Hoftag Augsburg 1282. Austrian medal commemorating the 600th anniversary the Habsburg Monarchy. Augsburg, Silver Medal 600th Anniversary of 1282 Hoftag.jpg
Hoftag Augsburg 1282. Austrian medal commemorating the 600th anniversary the Habsburg Monarchy.

Rudolf's attention next turned to the possessions in Austria and the adjacent provinces, which were taken into the royal domain. He spent several years establishing his authority there but found some difficulty in establishing his family as successors to the rule of those provinces. At length the hostility of the princes was overcome. In December 1282, at the Hoftag (imperial diet) in Augsburg, Rudolf invested his sons, Albert and Rudolf II, with the duchies of Austria and Styria and so laid the foundation of the House of Habsburg. Additionally, he made the twelve-year-old Rudolf Duke of Swabia, a merely titular dignity, as the duchy had been without an actual ruler since Conradin's execution.[ citation needed ] The 27-year-old Duke Albert, married since 1274 to a daughter of Count Meinhard II of Gorizia-Tyrol (1238–95), was capable enough to hold some sway in the new patrimony.

In 1286, King Rudolf fully invested Albert's father-in-law Count Meinhard with the Duchy of Carinthia, one of the conquered provinces taken from Ottokar. The Princes of the Empire did not allow Rudolf to give everything that was recovered to the royal domain to his own sons, and his allies needed their rewards too. Turning to the west, in 1281 he compelled Count Philip I of Savoy to cede some territory to him, then forced the citizens of Bern to pay the tribute that they had been refusing. In 1289 he marched against Count Philip's successor, Otto IV, compelling him to do homage.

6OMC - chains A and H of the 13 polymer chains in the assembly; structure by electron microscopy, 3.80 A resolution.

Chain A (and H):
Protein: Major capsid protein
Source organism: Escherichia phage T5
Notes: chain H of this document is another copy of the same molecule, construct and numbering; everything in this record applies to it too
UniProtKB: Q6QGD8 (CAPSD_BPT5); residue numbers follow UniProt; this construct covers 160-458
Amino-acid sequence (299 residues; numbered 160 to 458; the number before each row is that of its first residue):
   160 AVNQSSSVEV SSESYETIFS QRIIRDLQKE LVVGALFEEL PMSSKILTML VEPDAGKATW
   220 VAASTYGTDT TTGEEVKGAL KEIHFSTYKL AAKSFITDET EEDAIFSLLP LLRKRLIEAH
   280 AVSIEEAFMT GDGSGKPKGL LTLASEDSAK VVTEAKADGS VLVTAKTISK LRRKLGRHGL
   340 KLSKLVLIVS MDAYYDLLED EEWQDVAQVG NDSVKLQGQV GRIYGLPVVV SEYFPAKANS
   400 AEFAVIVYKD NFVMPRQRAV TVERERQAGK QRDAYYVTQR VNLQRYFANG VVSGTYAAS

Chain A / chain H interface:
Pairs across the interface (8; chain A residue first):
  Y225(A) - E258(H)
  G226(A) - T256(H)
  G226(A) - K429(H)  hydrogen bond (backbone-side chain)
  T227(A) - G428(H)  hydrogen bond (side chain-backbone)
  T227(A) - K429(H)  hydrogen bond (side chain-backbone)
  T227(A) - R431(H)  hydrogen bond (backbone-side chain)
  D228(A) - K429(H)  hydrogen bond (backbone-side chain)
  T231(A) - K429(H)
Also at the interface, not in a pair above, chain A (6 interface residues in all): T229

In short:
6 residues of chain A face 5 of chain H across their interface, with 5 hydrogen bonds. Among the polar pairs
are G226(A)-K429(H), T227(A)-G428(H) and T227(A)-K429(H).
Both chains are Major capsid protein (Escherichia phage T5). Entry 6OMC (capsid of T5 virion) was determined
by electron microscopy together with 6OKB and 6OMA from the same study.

In 1281, Rudolf's first wife died. On 5 February 1284, he married Isabella, daughter of Duke Hugh IV of Burgundy, the Empire's western neighbor in the Kingdom of France.

Rudolf was not very successful in restoring internal peace. Orders were indeed issued for the establishment of landpeaces[ clarification needed ] in Bavaria, Franconia and Swabia, and afterwards for the whole Empire. But the king lacked the power, resources, and determination to enforce them, although in December 1289 he led an expedition into Thuringia, where he destroyed a number of robber castles. In 1291, he attempted to secure the election of his son Albert as German king. The electors refused, however, claiming inability to support two kings, but in reality, perhaps, wary of the increasing power of the House of Habsburg. Upon Rudolf's death they elected Count Adolf of Nassau.

Death

Rudolf died in Speyer on 15 July 1291 and was buried in Speyer Cathedral. Although he had a large family, he was survived by only one son, Albert, afterwards the German king Albert I. Most of his daughters outlived him, apart from Katharina who had died in 1282 during childbirth and Hedwig who had died in 1285/6.

Rudolf's reign is most memorable for his establishment of the House of Habsburg as a powerful dynasty in the southeastern part of the realm. In the other territories, the centuries-long decline of Imperial authority since the days of the Investiture Controversy continued, and the princes were largely left to their own devices.

In the Divine Comedy, Dante finds Rudolf sitting outside the gates of purgatory with his contemporaries and berates him as "he who neglected that which he ought to have done". [6]

Family and children

Rudolf's cenotaph in Speyer Cathedral Rudolf von Habsburg Speyer.jpg
Rudolf's cenotaph in Speyer Cathedral

Rudolf was married twice. First, in 1251, to Gertrude of Hohenberg [7] and second, in 1284, to Isabelle of Burgundy, daughter of Hugh IV, Duke of Burgundy. [7] All children were from the first marriage.

Rudolph I of Germany at stained glass in Saint Jerome's chapel in town hall in Olomouc (Czech Republic). Rudolph I of Germany - stained glass window.jpg
Rudolph I of Germany at stained glass in Saint Jerome's chapel in town hall in Olomouc (Czech Republic).
  1. Matilda (c. 1253, Rheinfelden – 23 December 1304, Munich), married 1273 in Aachen to Louis II, Duke of Bavaria [8] and became mother of Rudolf I, Count Palatine of the Rhine and Louis IV, Holy Roman Emperor.